April 18, 2011
Meagen Pollock (left), assistant professor of geology at The College of Wooster, instructs girls in "Minerals in My Toothpaste?" - one of 17 workshops offered at the annual Expanding Your Horizons event on Saturday at The College of Wooster.
WOOSTER, Ohio — Building towers with spaghetti and marshmallows proved to be both fun and frustrating for the girls in Jennifer Roche Bowen’s workshop Saturday morning at The College of Wooster. The session, which exposed the participants to principles in math and physics, was one of 17 options at Expanding Your Horizons, an annual event that encourages fifth- and sixth-grade girls to pursue their interest in math and science.
More than 120 girls from the tri-county area — including 23 from the Rittman School District — attended the event, which featured such topics as “Minerals in My Toothpaste?” “Myth of the Caveman,” “You are What You Eat,” “Raining Cats and Dogs,” “Secret Messages,” and “The Humpty Dumpty Experiment.”
Sponsored by The College of Wooster, the Wooster branch of the American Association of University Women, the Ohio Oil and Gas Energy Education Program, the Ohio Geological Society, the Wooster Book Company, and the Math/Science Network, the series of workshops has been offered to young women in the area for nearly 20 years.
“We want to show the girls that science is not just what you read in a book, but something that is accessible to them,” said Mary Wicks, one of the conference coordinators. “We also want them to know that there are many career opportunities for women in science.”
Participants were limited to three workshops, which made for some tough choices, but each one seemed to be equally engaging. In “Minerals in My Toothpaste,” for example, the girls learned that every mineral has a “fingerprint” by viewing its properties in The College of Wooster’s new X-Ray Diffractometer. “We can compare the patterns and figure out which minerals are present,” said Meagen Pollock, assistant professor of geology at The College of Wooster.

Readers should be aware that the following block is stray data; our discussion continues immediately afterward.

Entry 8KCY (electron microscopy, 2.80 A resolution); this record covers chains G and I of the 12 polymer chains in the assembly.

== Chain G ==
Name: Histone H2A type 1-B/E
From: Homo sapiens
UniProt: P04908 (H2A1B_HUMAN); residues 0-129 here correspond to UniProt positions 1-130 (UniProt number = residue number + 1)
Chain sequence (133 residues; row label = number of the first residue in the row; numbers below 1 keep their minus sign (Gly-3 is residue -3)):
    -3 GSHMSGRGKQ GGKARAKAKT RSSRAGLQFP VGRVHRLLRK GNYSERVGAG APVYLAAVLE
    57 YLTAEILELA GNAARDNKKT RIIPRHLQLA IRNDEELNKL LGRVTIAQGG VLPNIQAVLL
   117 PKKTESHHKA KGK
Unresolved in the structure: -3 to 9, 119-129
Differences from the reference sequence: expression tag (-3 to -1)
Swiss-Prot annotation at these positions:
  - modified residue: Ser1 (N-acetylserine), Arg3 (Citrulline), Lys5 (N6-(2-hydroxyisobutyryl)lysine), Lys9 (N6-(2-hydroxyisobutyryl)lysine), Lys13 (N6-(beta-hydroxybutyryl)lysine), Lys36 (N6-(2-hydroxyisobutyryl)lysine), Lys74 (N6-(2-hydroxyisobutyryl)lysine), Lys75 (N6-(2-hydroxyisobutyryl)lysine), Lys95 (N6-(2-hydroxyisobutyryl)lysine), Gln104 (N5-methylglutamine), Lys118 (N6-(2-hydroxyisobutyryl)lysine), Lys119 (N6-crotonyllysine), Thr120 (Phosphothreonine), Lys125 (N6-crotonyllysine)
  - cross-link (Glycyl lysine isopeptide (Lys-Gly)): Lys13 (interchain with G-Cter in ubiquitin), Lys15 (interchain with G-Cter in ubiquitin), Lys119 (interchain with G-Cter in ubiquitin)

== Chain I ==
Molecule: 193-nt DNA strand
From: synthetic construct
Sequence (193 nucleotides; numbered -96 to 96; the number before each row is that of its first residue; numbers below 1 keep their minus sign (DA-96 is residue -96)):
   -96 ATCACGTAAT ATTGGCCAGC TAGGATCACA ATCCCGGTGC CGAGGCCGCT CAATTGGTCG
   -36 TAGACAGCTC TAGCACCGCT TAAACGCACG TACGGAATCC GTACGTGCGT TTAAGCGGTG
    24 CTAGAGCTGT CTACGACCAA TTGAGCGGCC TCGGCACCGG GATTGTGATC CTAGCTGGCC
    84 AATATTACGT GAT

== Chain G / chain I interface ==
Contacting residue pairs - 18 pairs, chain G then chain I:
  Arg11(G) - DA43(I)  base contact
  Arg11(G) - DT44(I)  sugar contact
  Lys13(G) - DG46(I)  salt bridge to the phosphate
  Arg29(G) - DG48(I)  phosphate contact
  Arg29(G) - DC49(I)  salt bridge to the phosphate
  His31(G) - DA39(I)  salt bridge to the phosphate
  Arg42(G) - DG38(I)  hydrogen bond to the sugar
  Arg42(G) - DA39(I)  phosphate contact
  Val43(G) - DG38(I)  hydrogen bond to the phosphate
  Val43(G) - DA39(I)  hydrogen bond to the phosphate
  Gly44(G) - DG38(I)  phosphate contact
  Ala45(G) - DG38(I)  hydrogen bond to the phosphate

In “Outbreak,” the girls learned about pathogens in produce, specifically E. coli, which can be a threat to humans. “Our ultimate goal is to protect the consumer, from farm to fork,” said Pam Schlegel of the Ohio Agricultural Research and Development Center. Also in that session, Jennifer Schrock, a student at ATI talked briefly about her experience as a young woman in science and her desire to conduct research in the dairy industry.
Karen Skubik, another of the conference coordinators, expressed appreciation for the volunteer presenters, all of whom were women. “These are busy people who take time year after year to prepare and present a topic,” said Skubik. “This helps us to keep our registration fee ($10) low, and that makes it even more accessible for the girls.”
Jamie Innis, a sophomore biology major at Wooster, explained why she volunteered for Saturday’s conference. “I attended similar science events when I was their age, and it really gave me confidence,” said Innis, who plans to attend medical school and become an ophthalmologist. “This is a critical age in their development, and they need to know that there is always a need for women in science.”
At the end of each session, the girls would share their newfound knowledge — everything from “Did you know strawberries have DNA?” to “I never realized there were so many microscopic organisms.” But the overarching message of the day was summarized best by one girl who said, “Girls can be just as smart as boys in science and math…maybe even smarter.”
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